A-16/23 Breaking wind: A comparison between U.S. and European approaches in offshore wind energy leadership in the North Atlantic region

Writers: Adam Gallaher, Marcello Graziano, Stephen Axon & Amanda Bertana

The United States has only recently begun investing in commercial-scale offshore wind energy (OWE). Although the United States is slow to progress, it is uniquely positioned to build on the existing knowledge that coastal European countries have applied for their own energy transitions. In this study, we analyze how federal and regional plans for expanding the OWE sector in the United States brought to the surface decade-long tensions related to multi-scale governance mismatches, jurisdictional conflicts, and unclear pathways for implementing national industrial policies. Drawing upon the European experience with OWE, we employ a dynamic multi-level perspective framework enriched by socio-ecological elements to examine the United States energy transition through its most promising technology. From our framework we identify six categories of OWE developments characterized by both unique and shared elements between the United States and European coastal countries. These elements are: (1) role of local communities, (2) governance structures, (3) multi-scale government interactions, (4) regional socioeconomic structures, (5) socio-ecological impacts, and (6) relationships with existing industries. Drawing upon our analysis, we identify and conceptually map four research areas in need of further development for the United States and the research community— (1) knowledge, (2) potential, (3) adaptation, and (4) learning. These insights provide critical information to ensure that the United States expansion into offshore energy generation is characterized by elements of justice, equity, and inclusive regional economic development.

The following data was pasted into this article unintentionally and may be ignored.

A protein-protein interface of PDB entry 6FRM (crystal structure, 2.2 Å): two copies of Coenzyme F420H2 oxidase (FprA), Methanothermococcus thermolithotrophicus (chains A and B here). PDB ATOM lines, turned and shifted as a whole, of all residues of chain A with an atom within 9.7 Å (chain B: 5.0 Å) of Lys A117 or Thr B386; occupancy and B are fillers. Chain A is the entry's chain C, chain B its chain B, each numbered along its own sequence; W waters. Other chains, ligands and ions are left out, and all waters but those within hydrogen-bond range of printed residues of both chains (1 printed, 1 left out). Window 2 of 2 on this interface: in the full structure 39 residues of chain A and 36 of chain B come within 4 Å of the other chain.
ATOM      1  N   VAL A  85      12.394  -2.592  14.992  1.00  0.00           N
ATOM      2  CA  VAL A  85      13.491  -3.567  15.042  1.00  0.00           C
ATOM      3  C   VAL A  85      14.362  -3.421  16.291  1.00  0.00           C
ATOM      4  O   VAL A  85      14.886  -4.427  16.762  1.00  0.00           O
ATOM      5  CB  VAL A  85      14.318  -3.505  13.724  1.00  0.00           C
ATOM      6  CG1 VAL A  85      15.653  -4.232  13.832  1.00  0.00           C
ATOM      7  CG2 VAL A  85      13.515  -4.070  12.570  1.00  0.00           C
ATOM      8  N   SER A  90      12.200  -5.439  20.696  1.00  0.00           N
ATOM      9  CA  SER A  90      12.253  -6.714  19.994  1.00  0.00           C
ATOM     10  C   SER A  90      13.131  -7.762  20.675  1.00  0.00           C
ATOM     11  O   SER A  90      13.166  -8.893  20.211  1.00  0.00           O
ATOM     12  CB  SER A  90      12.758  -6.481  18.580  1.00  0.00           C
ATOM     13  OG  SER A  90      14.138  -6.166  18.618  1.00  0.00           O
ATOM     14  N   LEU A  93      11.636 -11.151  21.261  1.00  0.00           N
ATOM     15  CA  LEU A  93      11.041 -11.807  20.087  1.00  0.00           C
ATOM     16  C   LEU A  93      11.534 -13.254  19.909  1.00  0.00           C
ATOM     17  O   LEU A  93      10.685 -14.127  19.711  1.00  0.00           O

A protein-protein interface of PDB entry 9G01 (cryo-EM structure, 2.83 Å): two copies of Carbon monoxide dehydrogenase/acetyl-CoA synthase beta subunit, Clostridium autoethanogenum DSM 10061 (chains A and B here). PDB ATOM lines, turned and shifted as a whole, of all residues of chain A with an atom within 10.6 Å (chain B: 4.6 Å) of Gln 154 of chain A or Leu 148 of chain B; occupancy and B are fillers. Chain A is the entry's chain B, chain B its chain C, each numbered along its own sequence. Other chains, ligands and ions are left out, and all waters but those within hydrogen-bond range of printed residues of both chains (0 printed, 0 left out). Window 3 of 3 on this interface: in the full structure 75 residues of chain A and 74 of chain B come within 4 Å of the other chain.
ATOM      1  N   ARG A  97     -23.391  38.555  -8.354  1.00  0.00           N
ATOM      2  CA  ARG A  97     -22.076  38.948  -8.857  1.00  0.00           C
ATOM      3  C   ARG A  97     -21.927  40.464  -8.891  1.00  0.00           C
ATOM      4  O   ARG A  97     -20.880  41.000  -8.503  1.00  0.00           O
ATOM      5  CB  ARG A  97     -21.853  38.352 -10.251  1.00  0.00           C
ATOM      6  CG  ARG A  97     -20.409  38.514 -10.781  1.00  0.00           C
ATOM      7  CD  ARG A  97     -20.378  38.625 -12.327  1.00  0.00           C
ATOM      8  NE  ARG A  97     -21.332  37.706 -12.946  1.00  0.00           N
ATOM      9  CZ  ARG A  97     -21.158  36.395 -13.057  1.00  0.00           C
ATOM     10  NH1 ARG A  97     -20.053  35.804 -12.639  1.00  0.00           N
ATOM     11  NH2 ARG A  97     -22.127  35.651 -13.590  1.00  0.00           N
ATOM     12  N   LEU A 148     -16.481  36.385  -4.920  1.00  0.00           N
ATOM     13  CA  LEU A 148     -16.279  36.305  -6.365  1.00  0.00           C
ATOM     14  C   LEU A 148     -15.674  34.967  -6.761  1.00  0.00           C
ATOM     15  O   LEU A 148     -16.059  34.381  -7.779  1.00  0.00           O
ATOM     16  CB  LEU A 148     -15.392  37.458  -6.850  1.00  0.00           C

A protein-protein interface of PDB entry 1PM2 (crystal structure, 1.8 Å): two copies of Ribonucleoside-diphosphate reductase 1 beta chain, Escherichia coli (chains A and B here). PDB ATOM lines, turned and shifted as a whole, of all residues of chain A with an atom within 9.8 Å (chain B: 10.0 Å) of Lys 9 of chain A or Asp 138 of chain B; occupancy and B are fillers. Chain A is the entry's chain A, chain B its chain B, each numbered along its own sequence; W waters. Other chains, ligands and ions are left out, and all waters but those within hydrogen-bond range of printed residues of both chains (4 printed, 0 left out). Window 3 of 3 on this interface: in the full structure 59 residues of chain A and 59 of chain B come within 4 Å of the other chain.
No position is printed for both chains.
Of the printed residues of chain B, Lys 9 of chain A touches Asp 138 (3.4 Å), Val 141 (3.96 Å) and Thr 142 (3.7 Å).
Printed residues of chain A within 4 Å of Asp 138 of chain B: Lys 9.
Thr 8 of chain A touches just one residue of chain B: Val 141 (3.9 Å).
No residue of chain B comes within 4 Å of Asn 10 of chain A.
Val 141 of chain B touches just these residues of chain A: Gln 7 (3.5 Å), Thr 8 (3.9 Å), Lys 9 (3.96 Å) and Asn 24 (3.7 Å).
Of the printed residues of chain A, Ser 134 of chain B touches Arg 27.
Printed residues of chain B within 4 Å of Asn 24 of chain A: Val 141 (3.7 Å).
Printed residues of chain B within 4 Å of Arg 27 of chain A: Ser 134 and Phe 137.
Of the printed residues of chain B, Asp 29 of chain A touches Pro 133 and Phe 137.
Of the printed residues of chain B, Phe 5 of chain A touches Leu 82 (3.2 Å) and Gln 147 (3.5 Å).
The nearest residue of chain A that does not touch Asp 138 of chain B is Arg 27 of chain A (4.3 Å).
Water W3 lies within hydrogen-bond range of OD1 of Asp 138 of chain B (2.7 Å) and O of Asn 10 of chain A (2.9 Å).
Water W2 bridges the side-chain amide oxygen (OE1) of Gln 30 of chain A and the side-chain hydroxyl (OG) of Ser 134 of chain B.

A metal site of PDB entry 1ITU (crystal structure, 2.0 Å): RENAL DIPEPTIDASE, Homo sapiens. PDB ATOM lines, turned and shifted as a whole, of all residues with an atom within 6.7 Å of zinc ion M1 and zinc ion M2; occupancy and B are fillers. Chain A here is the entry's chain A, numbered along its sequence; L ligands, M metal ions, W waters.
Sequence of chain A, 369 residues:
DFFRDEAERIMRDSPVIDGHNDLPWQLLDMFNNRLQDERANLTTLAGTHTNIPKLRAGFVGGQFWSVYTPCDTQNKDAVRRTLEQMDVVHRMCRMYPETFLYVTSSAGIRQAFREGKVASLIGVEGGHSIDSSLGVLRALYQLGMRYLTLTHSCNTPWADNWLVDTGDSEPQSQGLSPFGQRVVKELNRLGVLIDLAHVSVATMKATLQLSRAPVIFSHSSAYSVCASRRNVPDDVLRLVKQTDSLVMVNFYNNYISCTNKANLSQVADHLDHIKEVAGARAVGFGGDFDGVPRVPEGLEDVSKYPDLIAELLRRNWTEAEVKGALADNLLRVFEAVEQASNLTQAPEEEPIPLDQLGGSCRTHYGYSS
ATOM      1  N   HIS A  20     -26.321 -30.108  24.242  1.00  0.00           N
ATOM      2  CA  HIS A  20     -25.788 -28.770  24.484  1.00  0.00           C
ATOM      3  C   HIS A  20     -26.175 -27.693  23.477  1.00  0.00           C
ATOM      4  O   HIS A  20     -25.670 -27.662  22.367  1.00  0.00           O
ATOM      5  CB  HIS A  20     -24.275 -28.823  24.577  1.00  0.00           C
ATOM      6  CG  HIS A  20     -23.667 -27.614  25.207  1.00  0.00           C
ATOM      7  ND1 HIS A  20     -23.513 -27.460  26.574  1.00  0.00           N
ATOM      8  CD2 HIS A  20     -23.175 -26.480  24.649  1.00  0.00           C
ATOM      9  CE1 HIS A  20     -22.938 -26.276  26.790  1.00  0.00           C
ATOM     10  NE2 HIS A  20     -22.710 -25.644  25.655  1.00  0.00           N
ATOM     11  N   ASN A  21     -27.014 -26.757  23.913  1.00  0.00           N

Renewable and Sustainable Energy Reviews, Volume 187, November 2023, 113766, https://doi.org/10.1016/j.rser.2023.113766

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